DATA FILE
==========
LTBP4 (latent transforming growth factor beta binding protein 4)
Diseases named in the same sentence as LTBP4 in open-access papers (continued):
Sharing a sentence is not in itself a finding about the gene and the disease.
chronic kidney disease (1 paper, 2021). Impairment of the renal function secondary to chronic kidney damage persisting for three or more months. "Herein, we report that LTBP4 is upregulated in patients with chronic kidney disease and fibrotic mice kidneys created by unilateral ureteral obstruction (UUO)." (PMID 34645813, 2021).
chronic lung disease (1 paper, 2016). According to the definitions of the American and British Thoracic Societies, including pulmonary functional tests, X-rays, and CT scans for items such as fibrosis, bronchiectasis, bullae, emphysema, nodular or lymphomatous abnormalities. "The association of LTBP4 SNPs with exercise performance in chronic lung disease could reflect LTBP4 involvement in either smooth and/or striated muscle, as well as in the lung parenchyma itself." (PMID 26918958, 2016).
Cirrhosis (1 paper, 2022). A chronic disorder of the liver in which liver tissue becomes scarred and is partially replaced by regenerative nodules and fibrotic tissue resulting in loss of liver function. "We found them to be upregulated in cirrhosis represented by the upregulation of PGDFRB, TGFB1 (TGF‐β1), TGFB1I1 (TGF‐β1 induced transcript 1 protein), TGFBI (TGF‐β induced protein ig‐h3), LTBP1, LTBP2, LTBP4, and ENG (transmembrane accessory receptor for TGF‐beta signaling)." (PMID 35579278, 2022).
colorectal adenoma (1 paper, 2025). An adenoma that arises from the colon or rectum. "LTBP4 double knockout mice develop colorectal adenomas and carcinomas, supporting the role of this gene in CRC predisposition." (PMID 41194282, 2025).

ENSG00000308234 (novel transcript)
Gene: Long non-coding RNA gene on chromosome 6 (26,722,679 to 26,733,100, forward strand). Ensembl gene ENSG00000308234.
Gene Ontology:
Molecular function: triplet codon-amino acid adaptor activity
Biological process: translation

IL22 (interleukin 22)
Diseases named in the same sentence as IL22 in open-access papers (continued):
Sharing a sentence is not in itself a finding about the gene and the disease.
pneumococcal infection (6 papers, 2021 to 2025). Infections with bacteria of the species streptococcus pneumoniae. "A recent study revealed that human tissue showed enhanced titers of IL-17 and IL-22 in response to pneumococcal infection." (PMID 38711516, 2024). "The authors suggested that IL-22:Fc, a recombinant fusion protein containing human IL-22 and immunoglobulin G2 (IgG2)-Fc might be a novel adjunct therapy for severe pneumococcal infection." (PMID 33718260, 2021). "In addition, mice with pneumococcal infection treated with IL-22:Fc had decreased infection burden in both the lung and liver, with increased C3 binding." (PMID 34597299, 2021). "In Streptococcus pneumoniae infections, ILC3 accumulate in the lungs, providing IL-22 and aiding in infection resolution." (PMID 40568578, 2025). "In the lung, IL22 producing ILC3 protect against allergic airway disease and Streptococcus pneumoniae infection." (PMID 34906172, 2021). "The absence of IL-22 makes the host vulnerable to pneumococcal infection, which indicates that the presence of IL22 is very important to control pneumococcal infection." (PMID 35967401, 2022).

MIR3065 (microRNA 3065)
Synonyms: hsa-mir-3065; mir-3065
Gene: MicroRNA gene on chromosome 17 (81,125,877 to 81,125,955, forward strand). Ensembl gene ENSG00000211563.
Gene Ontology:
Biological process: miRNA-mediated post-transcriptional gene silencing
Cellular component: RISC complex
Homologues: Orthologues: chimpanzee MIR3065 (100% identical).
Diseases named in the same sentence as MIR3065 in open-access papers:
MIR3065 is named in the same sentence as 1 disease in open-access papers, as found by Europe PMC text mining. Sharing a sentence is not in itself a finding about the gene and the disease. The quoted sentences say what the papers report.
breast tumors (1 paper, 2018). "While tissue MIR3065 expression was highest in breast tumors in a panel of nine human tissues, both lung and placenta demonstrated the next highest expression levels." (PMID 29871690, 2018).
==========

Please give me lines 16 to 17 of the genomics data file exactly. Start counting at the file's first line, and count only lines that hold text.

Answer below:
pneumococcal infection (6 papers, 2021 to 2025). Infections with bacteria of the species streptococcus pneumoniae. "A recent study revealed that human tissue showed enhanced titers of IL-17 and IL-22 in response to pneumococcal infection." (PMID 38711516, 2024). "The authors suggested that IL-22:Fc, a recombinant fusion protein containing human IL-22 and immunoglobulin G2 (IgG2)-Fc might be a novel adjunct therapy for severe pneumococcal infection." (PMID 33718260, 2021). "In addition, mice with pneumococcal infection treated with IL-22:Fc had decreased infection burden in both the lung and liver, with increased C3 binding." (PMID 34597299, 2021). "In Streptococcus pneumoniae infections, ILC3 accumulate in the lungs, providing IL-22 and aiding in infection resolution." (PMID 40568578, 2025). "In the lung, IL22 producing ILC3 protect against allergic airway disease and Streptococcus pneumoniae infection." (PMID 34906172, 2021). "The absence of IL-22 makes the host vulnerable to pneumococcal infection, which indicates that the presence of IL22 is very important to control pneumococcal infection." (PMID 35967401, 2022).

MIR3065 (microRNA 3065)